The pathophysiology is not understood fully (see Causes). Formation of a cavity within the spinal cord is common after traumatic SCI. Factors related to initial cavity formation include liquefaction of intraparenchymal hematoma, ischemia due to tethering, arterial or venous obstruction, release of intracellular lysosomal enzymes and excitatory amino acids, and mechanical damage from cord compression. Cavity formation alone is not considered PTS.

In PTS, cavity formation is followed by enlargement and extension of the cystic cavity. Rostral or caudal cyst extension may occur due to turbulent CSF flow or a "one-way valve" phenomenon that allows CSF into, but not out of, the cyst cavity. Tethering of the spinal cord, which results in impaired CSF circulation around the traumatized segment of spinal cord, occurs as a sequela of bleeding-induced arachnoiditis, scarring, spinal canal stenosis, or kyphotic deformity.

Syringomyelia can be categorized as “communicating” (dilation of the central canal) and “noncommunicating” (eccentrically located within the substance of the spinal cord). Congenital conditions, such as Chiari malformations, are associated with either communicating or noncommunicating syrinxes. However, PTS is generally considered noncommunicating. [8]

The "slosh-and-suck" theory proposes that increased epidural venous flow occurring during activities (eg, coughing, sneezing) that produce effects like the Valsalva maneuver results in increased pressure around the spinal cord, which cannot be dissipated because of disruptions in CSF flow. This pressure may force CSF into the cyst, resulting in expansion and extension.

A model developed by Carpenter et al suggests that a cough or sneeze can produce a pressure wave that would, in turn, give rise to a shocklike elastic jump. [9, 10] According to the model, the elastic jump could create a transient high-pressure region in the spinal cord, resulting in fluid accumulation. However, in an analysis of the model, Elliott et al maintained that the effect of an elastic jump would probably be too weak for fluid accumulation to result and that "the polarity of the pressure differential set up by cough-type impulses opposes the tenets of the elastic-jump hypothesis." [11] The authors conclude that, based on their analysis, cough-based pressure impulses cannot cause syringomyelia.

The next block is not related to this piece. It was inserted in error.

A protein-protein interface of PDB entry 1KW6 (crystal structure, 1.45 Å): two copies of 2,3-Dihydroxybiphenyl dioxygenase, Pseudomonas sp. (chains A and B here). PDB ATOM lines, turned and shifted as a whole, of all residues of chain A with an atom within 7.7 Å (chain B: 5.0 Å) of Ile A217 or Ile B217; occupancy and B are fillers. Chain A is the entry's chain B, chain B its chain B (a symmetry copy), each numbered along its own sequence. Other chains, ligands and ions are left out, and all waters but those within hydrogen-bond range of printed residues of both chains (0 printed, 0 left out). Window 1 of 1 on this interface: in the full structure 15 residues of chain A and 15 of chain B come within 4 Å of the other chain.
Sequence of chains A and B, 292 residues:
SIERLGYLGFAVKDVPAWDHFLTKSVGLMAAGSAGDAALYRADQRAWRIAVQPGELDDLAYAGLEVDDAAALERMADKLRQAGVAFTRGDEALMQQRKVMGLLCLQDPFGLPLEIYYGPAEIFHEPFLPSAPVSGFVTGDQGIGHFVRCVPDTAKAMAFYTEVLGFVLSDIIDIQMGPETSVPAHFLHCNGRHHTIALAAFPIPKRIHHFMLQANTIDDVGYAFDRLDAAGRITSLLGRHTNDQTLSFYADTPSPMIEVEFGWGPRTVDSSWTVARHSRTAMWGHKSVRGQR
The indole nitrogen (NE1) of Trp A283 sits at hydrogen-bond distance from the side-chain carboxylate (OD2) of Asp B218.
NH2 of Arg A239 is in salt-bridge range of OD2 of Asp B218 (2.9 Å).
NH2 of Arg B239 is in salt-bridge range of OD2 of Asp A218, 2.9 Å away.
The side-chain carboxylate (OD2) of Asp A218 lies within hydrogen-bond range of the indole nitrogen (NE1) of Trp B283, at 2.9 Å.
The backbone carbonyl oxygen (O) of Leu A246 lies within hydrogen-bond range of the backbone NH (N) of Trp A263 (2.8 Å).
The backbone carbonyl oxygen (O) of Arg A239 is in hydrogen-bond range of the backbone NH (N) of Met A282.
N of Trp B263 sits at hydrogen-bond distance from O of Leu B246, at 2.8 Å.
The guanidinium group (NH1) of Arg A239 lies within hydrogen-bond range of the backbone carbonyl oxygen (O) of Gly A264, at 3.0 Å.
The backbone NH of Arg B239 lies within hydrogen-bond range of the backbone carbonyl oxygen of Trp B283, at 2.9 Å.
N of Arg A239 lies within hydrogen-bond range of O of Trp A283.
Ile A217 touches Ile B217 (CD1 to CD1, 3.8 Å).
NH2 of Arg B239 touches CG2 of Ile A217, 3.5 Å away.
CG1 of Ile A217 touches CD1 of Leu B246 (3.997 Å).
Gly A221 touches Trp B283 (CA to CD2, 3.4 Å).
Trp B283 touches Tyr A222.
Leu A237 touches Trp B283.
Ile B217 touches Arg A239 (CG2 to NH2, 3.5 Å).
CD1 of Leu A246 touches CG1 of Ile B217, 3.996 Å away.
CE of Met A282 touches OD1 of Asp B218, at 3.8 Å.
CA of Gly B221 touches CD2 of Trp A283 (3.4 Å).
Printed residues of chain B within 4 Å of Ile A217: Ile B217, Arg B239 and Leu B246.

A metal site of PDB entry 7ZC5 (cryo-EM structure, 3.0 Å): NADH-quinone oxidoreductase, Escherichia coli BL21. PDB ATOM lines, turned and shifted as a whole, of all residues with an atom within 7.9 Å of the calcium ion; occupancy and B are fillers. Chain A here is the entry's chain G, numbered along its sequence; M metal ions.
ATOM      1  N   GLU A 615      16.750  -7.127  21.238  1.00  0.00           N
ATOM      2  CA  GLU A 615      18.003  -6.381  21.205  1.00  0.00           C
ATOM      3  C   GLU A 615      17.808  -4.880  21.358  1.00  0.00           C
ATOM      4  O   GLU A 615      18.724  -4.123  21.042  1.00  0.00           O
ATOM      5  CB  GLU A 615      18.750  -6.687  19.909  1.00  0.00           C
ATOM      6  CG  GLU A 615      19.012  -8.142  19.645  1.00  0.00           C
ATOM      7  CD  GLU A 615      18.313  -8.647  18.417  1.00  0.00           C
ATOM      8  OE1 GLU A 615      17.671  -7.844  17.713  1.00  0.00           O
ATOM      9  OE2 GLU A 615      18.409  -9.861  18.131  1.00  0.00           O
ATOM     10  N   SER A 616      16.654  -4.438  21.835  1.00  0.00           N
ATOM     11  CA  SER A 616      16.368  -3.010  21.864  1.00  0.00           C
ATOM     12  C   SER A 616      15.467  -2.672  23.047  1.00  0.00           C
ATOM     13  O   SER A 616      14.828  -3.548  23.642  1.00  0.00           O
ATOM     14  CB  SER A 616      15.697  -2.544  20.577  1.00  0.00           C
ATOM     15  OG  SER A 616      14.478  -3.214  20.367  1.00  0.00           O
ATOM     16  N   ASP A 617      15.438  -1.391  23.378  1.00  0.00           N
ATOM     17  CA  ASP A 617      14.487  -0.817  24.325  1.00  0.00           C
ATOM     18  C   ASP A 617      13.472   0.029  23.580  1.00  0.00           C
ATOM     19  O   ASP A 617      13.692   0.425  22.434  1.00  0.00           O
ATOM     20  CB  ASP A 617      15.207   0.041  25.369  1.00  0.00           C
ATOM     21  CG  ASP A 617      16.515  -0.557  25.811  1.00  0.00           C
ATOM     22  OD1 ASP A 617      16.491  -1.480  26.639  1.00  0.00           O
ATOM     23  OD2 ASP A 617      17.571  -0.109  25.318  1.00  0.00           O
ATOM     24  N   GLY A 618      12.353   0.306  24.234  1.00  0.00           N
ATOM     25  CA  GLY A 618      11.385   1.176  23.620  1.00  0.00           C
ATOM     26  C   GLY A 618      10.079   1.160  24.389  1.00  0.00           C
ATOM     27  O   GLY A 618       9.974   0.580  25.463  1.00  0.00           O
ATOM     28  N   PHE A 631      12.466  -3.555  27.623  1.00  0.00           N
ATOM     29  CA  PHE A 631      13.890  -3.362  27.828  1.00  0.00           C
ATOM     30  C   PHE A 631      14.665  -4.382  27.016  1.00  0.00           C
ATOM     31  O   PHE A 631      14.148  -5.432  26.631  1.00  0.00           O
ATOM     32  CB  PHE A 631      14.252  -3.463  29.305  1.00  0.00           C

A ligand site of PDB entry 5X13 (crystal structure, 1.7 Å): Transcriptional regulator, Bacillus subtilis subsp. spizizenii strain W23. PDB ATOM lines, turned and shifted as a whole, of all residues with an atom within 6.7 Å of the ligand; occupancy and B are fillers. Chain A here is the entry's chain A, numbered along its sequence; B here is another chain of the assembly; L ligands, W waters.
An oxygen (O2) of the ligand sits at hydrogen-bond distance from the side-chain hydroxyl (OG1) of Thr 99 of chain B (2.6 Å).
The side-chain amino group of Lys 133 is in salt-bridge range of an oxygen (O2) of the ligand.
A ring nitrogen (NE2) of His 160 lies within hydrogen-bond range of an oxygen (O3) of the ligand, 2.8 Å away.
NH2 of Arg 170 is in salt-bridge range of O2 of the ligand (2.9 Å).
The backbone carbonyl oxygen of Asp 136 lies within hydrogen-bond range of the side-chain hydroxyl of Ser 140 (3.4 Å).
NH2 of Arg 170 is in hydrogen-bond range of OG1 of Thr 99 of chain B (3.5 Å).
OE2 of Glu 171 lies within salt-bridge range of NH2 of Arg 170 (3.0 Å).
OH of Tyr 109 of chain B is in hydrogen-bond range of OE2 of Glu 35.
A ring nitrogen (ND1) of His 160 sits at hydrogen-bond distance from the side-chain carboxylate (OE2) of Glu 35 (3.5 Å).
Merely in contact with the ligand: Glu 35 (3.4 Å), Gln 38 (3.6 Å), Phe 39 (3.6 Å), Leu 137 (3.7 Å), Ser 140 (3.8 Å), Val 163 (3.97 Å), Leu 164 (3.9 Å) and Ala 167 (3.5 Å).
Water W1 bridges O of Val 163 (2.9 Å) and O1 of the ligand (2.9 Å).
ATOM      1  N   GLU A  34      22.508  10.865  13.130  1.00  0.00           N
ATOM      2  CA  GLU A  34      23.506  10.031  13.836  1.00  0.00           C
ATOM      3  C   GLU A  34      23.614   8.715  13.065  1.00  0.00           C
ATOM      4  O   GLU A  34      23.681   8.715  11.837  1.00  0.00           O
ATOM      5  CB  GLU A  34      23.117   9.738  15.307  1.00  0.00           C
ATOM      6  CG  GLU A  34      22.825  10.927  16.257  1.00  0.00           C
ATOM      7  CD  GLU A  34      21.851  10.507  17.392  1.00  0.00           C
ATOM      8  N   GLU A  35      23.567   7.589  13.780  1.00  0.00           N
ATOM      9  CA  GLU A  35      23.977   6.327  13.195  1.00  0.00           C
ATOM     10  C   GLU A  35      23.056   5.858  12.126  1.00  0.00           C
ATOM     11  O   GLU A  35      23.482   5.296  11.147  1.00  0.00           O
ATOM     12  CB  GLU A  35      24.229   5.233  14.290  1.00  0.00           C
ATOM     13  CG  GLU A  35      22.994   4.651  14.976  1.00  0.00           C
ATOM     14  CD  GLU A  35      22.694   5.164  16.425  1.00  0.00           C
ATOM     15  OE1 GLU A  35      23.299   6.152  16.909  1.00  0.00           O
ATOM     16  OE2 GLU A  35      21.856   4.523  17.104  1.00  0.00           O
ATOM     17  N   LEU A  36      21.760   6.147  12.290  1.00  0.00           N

A study by Krebs et al of 138 patients indicated that complete SCI and patient age over 30 years are risk factors for developing syrinx early (within 5 years of injury). The study also found that in almost 60% of patients with PTS, the cervical spine was involved. [12]




United States

Approximately 3-4% of persons with traumatic SCI develop clinically symptomatic PTS (although that rate has also been listed as about 1-7% [12, 13] ). A larger percentage of persons have clinically silent syrinx cavities diagnosed by imaging techniques.


Morbidity is associated with weakness, loss of function, and chronic pain. Mortality can occur from involvement of brainstem respiratory centers or surgical complications.


No racial differences are known for development of PTS.


The incidence of PTS is higher in men due to the increased frequency of SCI in males; however, there is no association of manifestations of the condition with the patient's sex.


Development of PTS can occur at any age, and may begin at any time after traumatic SCI. Cases are reported as early as 1 month or as late as 45 years following injury. The risk of syrinx development within 5 years following traumatic SCI is greater in persons over age 30 years. [12]



Some patients remain clinically stable for long periods of time, despite large syrinx cavities. In other persons, sensorimotor impairment progresses.


Patient Education

Patients should be educated regarding signs and symptoms to look for. These may include subtle changes in pain and with regard to the bowel, the bladder, sexual function, sensory or motor function, and functional abilities.